I recently discovered that an old friend, whom I hadn't seen for several years, had passed away. It came as a shock.

I didn't know how to reach her family, so I did the only thing I could think of to connect: I looked her up on Facebook.

There I found pages and pages of condolences, most written about (let's call her) Jane, the more traditional way.  But some were written to her, as if she were still alive.

There were comments like: "OMG...RIP SOOOOO sorry to hear of your passing." "Luv n thoughts r w u, i hope ur @ peace wherever u r." "You are now somewhere safe and worry free!"

"R.I.P. YOU WILL BE MISSED SOOOOOO MUCH!!" And, "I'm sorry, Jane."

Somehow I felt pressured to write her a little note as well. But it felt odd, uncomfortable even.  And I wondered why.

I get that Facebook is a place to mourn — a digital gravesite, if you will. 

But the difference is that what I would say graveside to my friend, or write in a letter to her parents or loved ones, is private. With Facebook, everyone's condolence is there for all to read.

But what really bothers me is that these postings seem so mindless — that people don't even have the courtesy to write a proper sentence to someone who has just died.

Digital deathspeak

Internet expert Jesse Hirsh suggests that the flippant comments could be some people's way of addressing the absurdity of a death when that person's profile is still active.

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A long history of words and death: Here, the shadows of two women are seen on notes of condolence placed by families and friends of Britain's war dead in Edinburgh in 2007. (David Moir/Reuters)

Today's social media, he says, merely reflects a society that is increasingly secular and doesn't yet have a protocol for dealing with death in a respectful manner.

Another element here is that digital technology has allowed us to adapt to a different model of communication, says Marco Adria, director of the Master of Arts in communications and technology program at the University of Alberta.

"We don't write things to have them interpreted, we write for them to be broadcast. Like a radio broadcast, once it's said, it's gone."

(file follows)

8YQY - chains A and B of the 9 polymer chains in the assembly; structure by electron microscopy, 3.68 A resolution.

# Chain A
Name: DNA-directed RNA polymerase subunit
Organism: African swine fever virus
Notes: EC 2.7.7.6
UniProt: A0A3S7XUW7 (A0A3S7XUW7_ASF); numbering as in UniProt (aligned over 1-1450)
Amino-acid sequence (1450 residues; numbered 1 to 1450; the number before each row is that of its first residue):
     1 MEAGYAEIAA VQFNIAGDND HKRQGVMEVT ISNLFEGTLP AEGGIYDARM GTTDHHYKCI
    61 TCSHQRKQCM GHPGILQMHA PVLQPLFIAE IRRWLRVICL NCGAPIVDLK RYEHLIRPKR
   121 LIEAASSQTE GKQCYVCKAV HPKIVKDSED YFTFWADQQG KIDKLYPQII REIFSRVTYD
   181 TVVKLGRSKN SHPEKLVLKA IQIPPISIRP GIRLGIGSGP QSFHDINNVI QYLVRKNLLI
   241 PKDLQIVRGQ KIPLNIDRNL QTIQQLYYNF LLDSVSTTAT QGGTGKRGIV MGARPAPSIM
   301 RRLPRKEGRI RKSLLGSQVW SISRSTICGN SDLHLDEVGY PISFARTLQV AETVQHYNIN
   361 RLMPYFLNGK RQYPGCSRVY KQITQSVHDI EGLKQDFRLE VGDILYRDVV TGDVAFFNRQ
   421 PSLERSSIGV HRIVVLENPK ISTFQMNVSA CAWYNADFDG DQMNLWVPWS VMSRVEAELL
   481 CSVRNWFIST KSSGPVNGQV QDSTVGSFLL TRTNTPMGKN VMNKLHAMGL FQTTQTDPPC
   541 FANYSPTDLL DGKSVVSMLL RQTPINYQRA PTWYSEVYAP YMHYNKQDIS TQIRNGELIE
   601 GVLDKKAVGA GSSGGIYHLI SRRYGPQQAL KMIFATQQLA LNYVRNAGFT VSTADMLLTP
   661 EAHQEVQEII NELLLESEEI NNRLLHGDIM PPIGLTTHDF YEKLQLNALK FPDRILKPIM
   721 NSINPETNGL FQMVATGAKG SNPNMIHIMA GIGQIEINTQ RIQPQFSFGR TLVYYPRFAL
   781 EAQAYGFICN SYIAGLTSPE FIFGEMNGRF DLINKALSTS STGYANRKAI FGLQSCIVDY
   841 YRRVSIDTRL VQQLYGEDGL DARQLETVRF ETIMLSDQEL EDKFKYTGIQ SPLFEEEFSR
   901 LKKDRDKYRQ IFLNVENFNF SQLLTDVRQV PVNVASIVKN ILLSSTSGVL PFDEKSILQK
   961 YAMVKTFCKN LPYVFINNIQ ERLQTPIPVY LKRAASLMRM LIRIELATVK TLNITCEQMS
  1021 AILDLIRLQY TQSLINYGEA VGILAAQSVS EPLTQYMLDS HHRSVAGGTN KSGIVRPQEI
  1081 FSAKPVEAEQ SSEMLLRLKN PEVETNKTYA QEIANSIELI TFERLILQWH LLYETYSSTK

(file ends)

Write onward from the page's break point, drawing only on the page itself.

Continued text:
Now it's making sense. Now I understand the posting: "I WAS SO PRIVILEGED TO HAVE KNOWN YOU."

It's a kind of Sarah Palin-style shout out — folksy and inappropriate at the same time.

But that's OK, says Adria. "Because conversations are complicated. Talking to the dead online can be easier than talking to people in real life, which can be messy and not turn out as you want."

Dead people talking

Also, it's becoming easier to write to the deceased, especially if they have a Facebook, Twitter or other online account. Their identity is still as it was — their interests, photos and postings, the causes they support — they're all still online, even after they pass away.

"Technology works as a metaphor," says Adria.  "We refer to it as the net, as channels, as a transmitter. So just as we use it to chat with the dead, the dead can end up talking as well."

And talk they do. There are dozens of famous dead people who don't just have Twitter accounts, but communicate through social media as if they were still alive.

The stand-in for a witty Queen Victoria tweets: "Let me make this clear, I do NOT require 38 ministers to advise me on the happenings of the Dominion." Dom Perignon (who always seems to be drinking) recently re-tweeted: "Prince Harry Gives 'Brilliant' Champagne Toast."

Edgar Allan Poe constantly offers words of wisdom and Charles Darwin, in his dull note-taking style, tweets a description of each leg of his trips.

But perhaps William Shakespeare sums it up best when he tweets: "All this is but a dream."

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Britain's Queen Victoria (1819-1901). She really doesn't tweet, you realize. (Reuters)

The late Marshall McLuhan (who incidentally has a Twitter and Facebook account) would no doubt agree with this otherworldly communication.

In Understanding Media: The Extensions of Man, McLuhan argues that technology is an extension of the human body. And that when you use technology, you lose part of your body.

For instance, the telephone extends the voice but "amputates" the hand used to write correspondence. The computer extends so many parts of the body — brain, voice, hands — that we lose other natural abilities.  

In effect, says Adria, we tweeters and tech users become disembodied — ghost-like.

So, perhaps, we're just as ghostly as the ghosts we communicate with. We have become more used to sending online messages into the ether than having face-to-face conversations.

Still, while I'm all for the Facebook tribute page, when it comes to commemorating the deceased, I'd rather make sure my message actually gets to the people most affected by the loss here on Earth.

That means writing my message by hand and sending it to the family.